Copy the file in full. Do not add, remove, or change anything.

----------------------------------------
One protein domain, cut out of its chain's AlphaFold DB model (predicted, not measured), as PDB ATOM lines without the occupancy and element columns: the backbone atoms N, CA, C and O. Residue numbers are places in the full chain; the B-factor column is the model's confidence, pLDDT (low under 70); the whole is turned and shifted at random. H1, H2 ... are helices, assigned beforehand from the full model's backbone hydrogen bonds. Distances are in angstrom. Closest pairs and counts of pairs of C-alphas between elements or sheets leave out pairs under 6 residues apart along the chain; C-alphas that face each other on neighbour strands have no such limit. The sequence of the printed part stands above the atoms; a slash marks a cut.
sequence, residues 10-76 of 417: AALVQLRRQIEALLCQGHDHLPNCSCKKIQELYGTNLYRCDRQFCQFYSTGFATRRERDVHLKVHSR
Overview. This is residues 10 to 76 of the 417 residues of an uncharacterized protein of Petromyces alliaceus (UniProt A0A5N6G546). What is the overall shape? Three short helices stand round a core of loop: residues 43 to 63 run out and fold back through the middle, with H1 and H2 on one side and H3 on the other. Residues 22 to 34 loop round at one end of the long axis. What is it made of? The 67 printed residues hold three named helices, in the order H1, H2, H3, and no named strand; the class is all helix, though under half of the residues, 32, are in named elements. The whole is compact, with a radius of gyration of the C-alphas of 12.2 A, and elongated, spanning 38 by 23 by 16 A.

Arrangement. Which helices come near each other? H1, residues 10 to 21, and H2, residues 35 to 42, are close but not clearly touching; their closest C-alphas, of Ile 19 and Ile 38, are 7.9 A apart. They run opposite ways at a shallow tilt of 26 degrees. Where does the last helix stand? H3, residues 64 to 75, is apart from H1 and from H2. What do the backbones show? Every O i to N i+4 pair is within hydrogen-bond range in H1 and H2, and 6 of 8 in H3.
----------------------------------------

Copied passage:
One protein domain, cut out of its chain's AlphaFold DB model (predicted, not measured), as PDB ATOM lines without the occupancy and element columns: the backbone atoms N, CA, C and O. Residue numbers are places in the full chain; the B-factor column is the model's confidence, pLDDT (low under 70); the whole is turned and shifted at random. H1, H2 ... are helices, assigned beforehand from the full model's backbone hydrogen bonds. Distances are in angstrom. Closest pairs and counts of pairs of C-alphas between elements or sheets leave out pairs under 6 residues apart along the chain; C-alphas that face each other on neighbour strands have no such limit. The sequence of the printed part stands above the atoms; a slash marks a cut.
sequence, residues 10-76 of 417: AALVQLRRQIEALLCQGHDHLPNCSCKKIQELYGTNLYRCDRQFCQFYSTGFATRRERDVHLKVHSR
Overview. This is residues 10 to 76 of the 417 residues of an uncharacterized protein of Petromyces alliaceus (UniProt A0A5N6G546). What is the overall shape? Three short helices stand round a core of loop: residues 43 to 63 run out and fold back through the middle, with H1 and H2 on one side and H3 on the other. Residues 22 to 34 loop round at one end of the long axis. What is it made of? The 67 printed residues hold three named helices, in the order H1, H2, H3, and no named strand; the class is all helix, though under half of the residues, 32, are in named elements. The whole is compact, with a radius of gyration of the C-alphas of 12.2 A, and elongated, spanning 38 by 23 by 16 A.

Arrangement. Which helices come near each other? H1, residues 10 to 21, and H2, residues 35 to 42, are close but not clearly touching; their closest C-alphas, of Ile 19 and Ile 38, are 7.9 A apart. They run opposite ways at a shallow tilt of 26 degrees. Where does the last helix stand? H3, residues 64 to 75, is apart from H1 and from H2. What do the backbones show? Every O i to N i+4 pair is within hydrogen-bond range in H1 and H2, and 6 of 8 in H3.